Set the shrimp down directly on the grate. Just like the skewers, you don’t want to crowd the cooking grates. Shrimp can grill in as quickly as five minutes, so part of the answer to how to grill shrimp properly is to keep an eye on them. When they're not grey, they're done. Fully cooked shrimp should have a pinkish color, and they will look opaque (as opposed to translucent when they are raw). If you can, flip the shrimp halfway through the cooking time.
Now, you might be wondering how to grill shrimp that is precooked. It’s pretty much the same as raw shrimp. Start by skewering the shrimp like you would fresh shrimp. Then, throw them on the grill for about 30 seconds. That will heat the shrimp and give them a grilled taste, without all the extra work. Make sure you get them on and off quickly, though. Too long on the grill and they will come out rubbery.
Other Grilling Methods
Grilling a shrimp on a skewer is only one answer to the how to grill shrimp conundrum. There are other ways to grill shrimp that don’t involve skewering them. That doesn’t mean you can get out of prepping the shrimp, though, unless you choose precooked shrimp.
In a foil packet
If you want the grilled taste without all the work, trying grilling your shrimp in a foil packet. While it won’t taste the same as grilling it directly over the grill flames or heat, this is a close second.
Prep the shrimp as outlined above. Place the shrimp in the middle of a sheet of aluminum foil. Add some olive oil or butter (or use cooking spray) to keep the shrimp from sticking to the foil. Grab the opposite sides of the foil and crimp together, folding the crimp down (rolling it over on itself). Do the same with the open ends toward the middle of the packet. Don’t roll too tightly. If you do, the pressure from the steam that forms inside the packet may cause it to explode.
Place the packets in the center of the grill. This time, the heat can be high (since you aren’t directly grilling the shrimp). Let the packets sit on the grill for about five minutes. Do not flip the packets. They will leak into the bottom of your grill. After five minutes, carefully remove the packets from the grill then cut a hole into the packet to let the steam escape for two minutes. Then enjoy!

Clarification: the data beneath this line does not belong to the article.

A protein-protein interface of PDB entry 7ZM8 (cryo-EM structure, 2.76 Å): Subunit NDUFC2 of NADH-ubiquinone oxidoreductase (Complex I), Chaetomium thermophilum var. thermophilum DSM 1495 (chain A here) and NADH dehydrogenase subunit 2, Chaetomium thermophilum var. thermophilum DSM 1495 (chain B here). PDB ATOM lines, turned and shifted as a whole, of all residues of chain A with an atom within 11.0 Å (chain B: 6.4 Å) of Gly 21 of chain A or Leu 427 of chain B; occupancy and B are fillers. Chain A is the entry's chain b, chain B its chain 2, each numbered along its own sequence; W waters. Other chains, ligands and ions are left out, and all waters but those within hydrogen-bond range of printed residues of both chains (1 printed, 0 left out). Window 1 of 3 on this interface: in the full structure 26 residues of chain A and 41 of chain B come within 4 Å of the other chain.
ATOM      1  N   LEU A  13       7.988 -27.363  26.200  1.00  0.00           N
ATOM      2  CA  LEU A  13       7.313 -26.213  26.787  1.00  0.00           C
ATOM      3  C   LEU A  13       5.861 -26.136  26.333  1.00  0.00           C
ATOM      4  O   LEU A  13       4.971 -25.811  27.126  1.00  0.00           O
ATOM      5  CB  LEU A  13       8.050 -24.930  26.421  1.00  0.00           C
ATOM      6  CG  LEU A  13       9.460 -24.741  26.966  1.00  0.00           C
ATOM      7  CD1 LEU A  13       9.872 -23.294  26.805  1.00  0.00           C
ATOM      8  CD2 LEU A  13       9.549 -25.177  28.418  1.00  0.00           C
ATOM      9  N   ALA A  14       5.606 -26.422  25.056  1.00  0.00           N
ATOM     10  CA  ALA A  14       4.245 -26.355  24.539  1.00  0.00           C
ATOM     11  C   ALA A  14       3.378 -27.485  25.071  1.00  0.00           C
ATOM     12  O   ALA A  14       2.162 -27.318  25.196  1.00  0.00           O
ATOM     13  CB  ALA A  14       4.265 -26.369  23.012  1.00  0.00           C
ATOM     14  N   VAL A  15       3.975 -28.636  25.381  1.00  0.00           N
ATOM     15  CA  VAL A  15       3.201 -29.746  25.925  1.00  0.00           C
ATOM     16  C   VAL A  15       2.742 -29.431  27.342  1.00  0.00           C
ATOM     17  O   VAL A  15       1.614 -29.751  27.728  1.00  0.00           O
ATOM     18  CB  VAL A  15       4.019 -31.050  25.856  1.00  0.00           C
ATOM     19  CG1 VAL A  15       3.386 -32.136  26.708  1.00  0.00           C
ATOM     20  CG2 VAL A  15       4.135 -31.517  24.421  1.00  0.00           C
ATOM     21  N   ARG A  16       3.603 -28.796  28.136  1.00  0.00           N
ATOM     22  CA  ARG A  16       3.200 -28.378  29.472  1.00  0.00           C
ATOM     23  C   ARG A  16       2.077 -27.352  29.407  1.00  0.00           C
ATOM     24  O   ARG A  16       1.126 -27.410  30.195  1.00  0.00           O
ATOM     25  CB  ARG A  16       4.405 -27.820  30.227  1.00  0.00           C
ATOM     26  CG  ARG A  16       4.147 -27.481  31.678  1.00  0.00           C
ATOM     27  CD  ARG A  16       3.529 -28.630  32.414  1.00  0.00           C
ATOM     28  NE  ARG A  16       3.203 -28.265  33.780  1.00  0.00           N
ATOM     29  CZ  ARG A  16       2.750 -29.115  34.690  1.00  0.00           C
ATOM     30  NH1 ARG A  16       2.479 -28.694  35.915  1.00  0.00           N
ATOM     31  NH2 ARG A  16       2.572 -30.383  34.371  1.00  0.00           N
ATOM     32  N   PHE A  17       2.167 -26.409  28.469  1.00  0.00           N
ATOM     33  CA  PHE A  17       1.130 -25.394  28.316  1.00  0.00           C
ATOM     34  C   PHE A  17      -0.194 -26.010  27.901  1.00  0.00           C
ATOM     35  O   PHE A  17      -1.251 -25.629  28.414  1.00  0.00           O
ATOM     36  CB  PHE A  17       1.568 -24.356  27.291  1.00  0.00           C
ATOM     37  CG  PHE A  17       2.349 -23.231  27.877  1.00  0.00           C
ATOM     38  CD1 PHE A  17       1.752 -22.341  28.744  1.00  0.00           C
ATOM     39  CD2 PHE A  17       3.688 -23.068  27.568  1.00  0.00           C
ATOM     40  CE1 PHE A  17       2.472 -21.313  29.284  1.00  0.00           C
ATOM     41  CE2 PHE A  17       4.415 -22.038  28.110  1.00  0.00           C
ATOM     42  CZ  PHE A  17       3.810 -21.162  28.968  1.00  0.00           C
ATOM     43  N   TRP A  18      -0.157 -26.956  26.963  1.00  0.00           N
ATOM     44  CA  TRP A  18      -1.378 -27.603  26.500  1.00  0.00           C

This method works best with large (like colossal) size shrimp. You can place large shrimp directly on the grill grates without skewers. Make sure the shrimp have some kind of oil on them, so they don’t stick to the grates. And, don’t try this with small size shrimp as they will fall through the grates as they cook.
In a special grilling basket
If you don’t want to take your chances grilling directly on the grill, you can use a special grilling basket. These baskets (sometimes called grilling woks) are designed to go directly on the grill grates so you can get that grilled taste, without worrying that your food will fall in. The holes are large enough to let the grill taste come through but small enough so that your food will stay put.
Anchors Away, Shrimp Lovers!
As you can see, learning how to grill shrimp isn’t as complicated as it seems. The hardest part is prepping the shrimp (especially if you are doing the shelling and deveining yourself). After you’ve spent some time prepping the shrimp, grilling shrimp is as simple as tossing them on the grill for a few minutes then enjoying. Next thing you know, people will be coming to your house regularly for your famous grilled shrimp.